Success is great. I love it. When you hit that moment you’ve been fighting all day, week, month, and year for it feels incredible. Repeating that success over and over again, even better. But its dangerous. I’m not saying you cannot be successful. I’m saying beware of how it can change you.
We can be tempted with repeated success to believe we’ve found the magic formula that all others can learn from. To the point that we no longer subject ourselves to human fallibility. When we ignore our own fallibility, we stop learning.
You will find this to be completely devastating to the creative process of yourself, team, and social group when you slip into infallibility. It breeds arrogance. We begin to screen out the negative feedback we’re getting that can help us and amplify the cheers instead. We start to believe that we’re not subject to the same constraints as others. We slowly begin to move to our own islands and get comfortable with our isolation.
If you know your history, you know that Napoleon Bonaparte was an incredible general and for a time very successful at winning battles. Until the winning became his undoing because that was all he wanted to learn from and could see. On the morning of the battle for Waterloo that all changed. He underestimated Wellington as a bad general and his own battle plans being for superior. He underestimated the English as bad soldiers. That Sunday June 18th, 1815 Napoleon lost to two British led armies. Exiled soon after he found himself having to abdicated his thrown. A painful lesson taught to him by arrogance.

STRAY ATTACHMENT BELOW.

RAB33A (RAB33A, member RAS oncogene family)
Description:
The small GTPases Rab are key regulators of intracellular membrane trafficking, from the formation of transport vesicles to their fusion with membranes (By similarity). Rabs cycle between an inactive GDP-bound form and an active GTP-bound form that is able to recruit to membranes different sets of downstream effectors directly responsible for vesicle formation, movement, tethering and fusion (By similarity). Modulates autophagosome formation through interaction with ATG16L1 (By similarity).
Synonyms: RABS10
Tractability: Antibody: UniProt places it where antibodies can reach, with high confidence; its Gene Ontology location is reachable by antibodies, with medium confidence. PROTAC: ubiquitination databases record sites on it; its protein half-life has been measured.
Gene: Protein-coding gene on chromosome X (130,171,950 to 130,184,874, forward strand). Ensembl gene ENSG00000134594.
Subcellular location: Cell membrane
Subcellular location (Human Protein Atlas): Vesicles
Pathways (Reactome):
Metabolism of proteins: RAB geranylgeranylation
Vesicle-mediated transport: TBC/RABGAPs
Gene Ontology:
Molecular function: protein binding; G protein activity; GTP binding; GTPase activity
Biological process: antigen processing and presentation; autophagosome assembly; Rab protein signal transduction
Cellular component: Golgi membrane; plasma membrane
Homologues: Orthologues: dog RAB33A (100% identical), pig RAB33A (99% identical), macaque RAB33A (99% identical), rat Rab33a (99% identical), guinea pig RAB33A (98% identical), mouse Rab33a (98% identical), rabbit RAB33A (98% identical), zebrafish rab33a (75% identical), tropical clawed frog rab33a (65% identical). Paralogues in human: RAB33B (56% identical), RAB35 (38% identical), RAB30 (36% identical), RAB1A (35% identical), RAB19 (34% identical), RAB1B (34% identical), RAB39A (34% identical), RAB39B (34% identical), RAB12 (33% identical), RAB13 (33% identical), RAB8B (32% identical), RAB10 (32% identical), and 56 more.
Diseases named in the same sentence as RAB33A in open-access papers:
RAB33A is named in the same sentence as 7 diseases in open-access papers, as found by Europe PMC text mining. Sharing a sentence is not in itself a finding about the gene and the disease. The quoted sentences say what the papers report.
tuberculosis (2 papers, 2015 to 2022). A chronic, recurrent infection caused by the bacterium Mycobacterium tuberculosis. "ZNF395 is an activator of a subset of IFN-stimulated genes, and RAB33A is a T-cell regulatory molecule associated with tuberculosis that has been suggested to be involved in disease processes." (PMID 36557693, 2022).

We need to reflect and pause after our successes and ask:
- Has this success made you less receptive to alternative approaches or angles?
- Where might some humility benefit you?
- Are you still taking council in others and being a good getter of feedback?
A good getter is someone that is very active in asking others and anyone for feedback versus waiting for it to find them. Its a best practice you can adopt regularly to keep your ego from adversely affecting your judgement. It keeps your arrogance from closing you off from your social circles and helps you focus on your problem from other angles other than your own.
We live in a world and work in a world that is ALWAYS CHANGING. This means that every idea or ideal you’ve come up for your success, will eventually be the wrong one. The longer you live in your own arrogance, the sooner that time will come. And, you will learn.